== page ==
Higher education funding and access: exploring common beliefs
This project aimed to inform the public policy debate on higher education funding and access. The researchers analysed several datasets to help shed light on the drivers of the socio-economic gap in higher education participation, as well as key features of the university experience.
Findings have been published in freely available reports available to download from this page, and have also been brought together in a book, Family Background and University Success, published by Oxford University Press. Key findings from the book were presented and discussed at a seminar and book launch hosted by the Nuffield Foundation in partnership with the Institute for Fiscal Studies on 5 December 2016.
Part one includes presentations from:
- Professor Anna Vignoles, University of Cambridge: How large are the returns to university and how do they vary by institution/subject?
- Professor Lorraine Dearden, UCL Institute of Education and Institute for Fiscal Studies: How large are the socioeconomic status gaps in higher education participation and what drives them?
- Dr Claire Crawford, University of Warwick and Institute for Fiscal Studies: Socioeconomic status gaps in degree outcomes
Part two features:
- Presentation from Professor Emeritus John Micklewright, UCL Institute of Education: Policy Implications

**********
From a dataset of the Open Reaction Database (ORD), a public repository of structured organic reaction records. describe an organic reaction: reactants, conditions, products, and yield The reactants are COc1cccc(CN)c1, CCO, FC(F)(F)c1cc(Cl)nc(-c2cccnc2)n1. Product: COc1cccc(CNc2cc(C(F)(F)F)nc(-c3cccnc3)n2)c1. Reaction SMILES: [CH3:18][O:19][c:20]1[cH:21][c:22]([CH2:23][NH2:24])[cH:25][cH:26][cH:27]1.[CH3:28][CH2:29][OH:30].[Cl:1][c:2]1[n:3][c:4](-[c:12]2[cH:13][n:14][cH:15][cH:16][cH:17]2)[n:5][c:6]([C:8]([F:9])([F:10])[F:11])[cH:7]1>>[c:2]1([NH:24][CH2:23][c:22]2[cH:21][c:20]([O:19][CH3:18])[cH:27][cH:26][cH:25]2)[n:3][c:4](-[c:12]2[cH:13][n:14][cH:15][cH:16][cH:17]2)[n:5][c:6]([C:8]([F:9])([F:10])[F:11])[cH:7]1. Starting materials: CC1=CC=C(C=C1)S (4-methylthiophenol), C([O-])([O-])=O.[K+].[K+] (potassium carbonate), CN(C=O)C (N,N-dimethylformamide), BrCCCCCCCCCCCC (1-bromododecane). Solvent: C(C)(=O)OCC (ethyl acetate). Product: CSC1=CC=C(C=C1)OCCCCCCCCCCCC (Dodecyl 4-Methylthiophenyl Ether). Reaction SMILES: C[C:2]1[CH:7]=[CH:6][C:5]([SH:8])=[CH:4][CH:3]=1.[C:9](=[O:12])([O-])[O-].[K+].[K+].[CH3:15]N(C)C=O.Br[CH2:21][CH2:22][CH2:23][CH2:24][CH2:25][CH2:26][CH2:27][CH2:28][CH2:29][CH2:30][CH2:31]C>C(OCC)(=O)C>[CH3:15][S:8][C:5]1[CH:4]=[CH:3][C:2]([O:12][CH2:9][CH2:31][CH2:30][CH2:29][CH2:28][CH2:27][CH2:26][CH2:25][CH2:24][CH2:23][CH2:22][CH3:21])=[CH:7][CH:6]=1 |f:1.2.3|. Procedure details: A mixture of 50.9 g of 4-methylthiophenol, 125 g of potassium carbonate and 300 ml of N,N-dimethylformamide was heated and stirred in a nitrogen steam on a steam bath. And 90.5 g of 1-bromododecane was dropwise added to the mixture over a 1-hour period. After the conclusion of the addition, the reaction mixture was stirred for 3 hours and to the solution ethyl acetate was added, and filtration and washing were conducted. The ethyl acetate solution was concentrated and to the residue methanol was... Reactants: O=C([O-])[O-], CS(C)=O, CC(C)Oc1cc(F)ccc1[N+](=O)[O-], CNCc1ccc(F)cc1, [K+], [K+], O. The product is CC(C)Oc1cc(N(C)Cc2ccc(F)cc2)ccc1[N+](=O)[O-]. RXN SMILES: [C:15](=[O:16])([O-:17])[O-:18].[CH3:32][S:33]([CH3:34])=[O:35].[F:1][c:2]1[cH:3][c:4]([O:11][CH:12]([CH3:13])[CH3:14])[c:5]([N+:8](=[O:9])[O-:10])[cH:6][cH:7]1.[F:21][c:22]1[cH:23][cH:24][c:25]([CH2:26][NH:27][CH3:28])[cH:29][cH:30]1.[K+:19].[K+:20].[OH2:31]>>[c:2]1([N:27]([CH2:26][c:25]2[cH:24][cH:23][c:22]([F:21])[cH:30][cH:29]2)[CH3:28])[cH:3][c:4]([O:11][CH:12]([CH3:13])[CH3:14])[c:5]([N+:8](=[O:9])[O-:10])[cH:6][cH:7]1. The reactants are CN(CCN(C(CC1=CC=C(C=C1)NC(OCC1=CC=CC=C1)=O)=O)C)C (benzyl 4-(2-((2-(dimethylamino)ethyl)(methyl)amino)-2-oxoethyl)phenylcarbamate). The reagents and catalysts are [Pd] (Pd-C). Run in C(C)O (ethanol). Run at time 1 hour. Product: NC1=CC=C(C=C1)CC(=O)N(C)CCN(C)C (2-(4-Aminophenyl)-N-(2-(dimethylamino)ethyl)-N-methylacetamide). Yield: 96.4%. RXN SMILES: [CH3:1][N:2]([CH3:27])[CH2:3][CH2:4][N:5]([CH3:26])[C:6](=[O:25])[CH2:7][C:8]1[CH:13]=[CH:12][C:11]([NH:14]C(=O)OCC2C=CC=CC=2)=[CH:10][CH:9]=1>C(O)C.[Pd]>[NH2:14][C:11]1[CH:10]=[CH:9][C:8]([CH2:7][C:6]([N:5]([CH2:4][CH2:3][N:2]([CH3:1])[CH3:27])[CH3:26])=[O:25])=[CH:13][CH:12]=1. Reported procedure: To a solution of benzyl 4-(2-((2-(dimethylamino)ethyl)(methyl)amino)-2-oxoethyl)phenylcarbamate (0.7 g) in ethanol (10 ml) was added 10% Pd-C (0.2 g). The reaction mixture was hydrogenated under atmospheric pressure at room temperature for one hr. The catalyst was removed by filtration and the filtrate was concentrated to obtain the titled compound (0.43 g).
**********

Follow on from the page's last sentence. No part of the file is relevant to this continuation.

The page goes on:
- Responses to the book from Professor Nicholas Barr, London School of Economics and Political Science, Professor Les Ebdon CBE DL, Office for Fair Access, and Dr Chris Wilson, The Brilliant Club
Dr Claire Crawford, Institute for Fiscal Studies
Professor Anna Vignoles, University of Cambridge
Grant amount and duration
01 July 2011 – 31 July 2015
Family Background and University Success - Differences in Higher Education Access and Outcomes in England. C. Crawford, L. Dearden, J. Micklewright and A. Vignoles. Published by Oxford University Press, November 2016.
- An introduction to economics and quantitative social science
- Understanding Success: Expectations, Heterogeneity, and Inputs in Higher Education
- Data skills in geography
- Socio-economic status, subject choice at 14, and university access
- Information, Expectations and Transition to Higher Education
- Education, Behaviour and Policy
- Using 'Lesson Study' for teaching mathematical problem-solving